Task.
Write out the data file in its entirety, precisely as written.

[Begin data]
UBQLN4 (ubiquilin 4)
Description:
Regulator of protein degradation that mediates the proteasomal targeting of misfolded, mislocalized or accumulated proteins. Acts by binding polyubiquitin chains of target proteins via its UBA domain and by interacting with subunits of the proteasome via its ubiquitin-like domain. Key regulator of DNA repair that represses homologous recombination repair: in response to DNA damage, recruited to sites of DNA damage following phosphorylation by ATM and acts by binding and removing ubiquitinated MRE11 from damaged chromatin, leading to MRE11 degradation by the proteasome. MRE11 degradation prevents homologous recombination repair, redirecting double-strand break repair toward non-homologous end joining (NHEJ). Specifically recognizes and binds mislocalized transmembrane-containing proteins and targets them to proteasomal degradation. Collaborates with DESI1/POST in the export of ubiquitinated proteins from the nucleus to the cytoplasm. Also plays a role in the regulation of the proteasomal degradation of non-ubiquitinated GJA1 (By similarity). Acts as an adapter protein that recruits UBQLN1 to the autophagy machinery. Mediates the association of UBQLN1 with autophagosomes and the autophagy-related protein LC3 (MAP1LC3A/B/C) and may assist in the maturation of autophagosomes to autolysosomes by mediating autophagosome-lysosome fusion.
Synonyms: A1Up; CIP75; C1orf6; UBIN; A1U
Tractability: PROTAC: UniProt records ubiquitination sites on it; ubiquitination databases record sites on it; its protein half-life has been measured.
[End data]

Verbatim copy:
UBQLN4 (ubiquilin 4)
Description:
Regulator of protein degradation that mediates the proteasomal targeting of misfolded, mislocalized or accumulated proteins. Acts by binding polyubiquitin chains of target proteins via its UBA domain and by interacting with subunits of the proteasome via its ubiquitin-like domain. Key regulator of DNA repair that represses homologous recombination repair: in response to DNA damage, recruited to sites of DNA damage following phosphorylation by ATM and acts by binding and removing ubiquitinated MRE11 from damaged chromatin, leading to MRE11 degradation by the proteasome. MRE11 degradation prevents homologous recombination repair, redirecting double-strand break repair toward non-homologous end joining (NHEJ). Specifically recognizes and binds mislocalized transmembrane-containing proteins and targets them to proteasomal degradation. Collaborates with DESI1/POST in the export of ubiquitinated proteins from the nucleus to the cytoplasm. Also plays a role in the regulation of the proteasomal degradation of non-ubiquitinated GJA1 (By similarity). Acts as an adapter protein that recruits UBQLN1 to the autophagy machinery. Mediates the association of UBQLN1 with autophagosomes and the autophagy-related protein LC3 (MAP1LC3A/B/C) and may assist in the maturation of autophagosomes to autolysosomes by mediating autophagosome-lysosome fusion.
Synonyms: A1Up; CIP75; C1orf6; UBIN; A1U
Tractability: PROTAC: UniProt records ubiquitination sites on it; ubiquitination databases record sites on it; its protein half-life has been measured.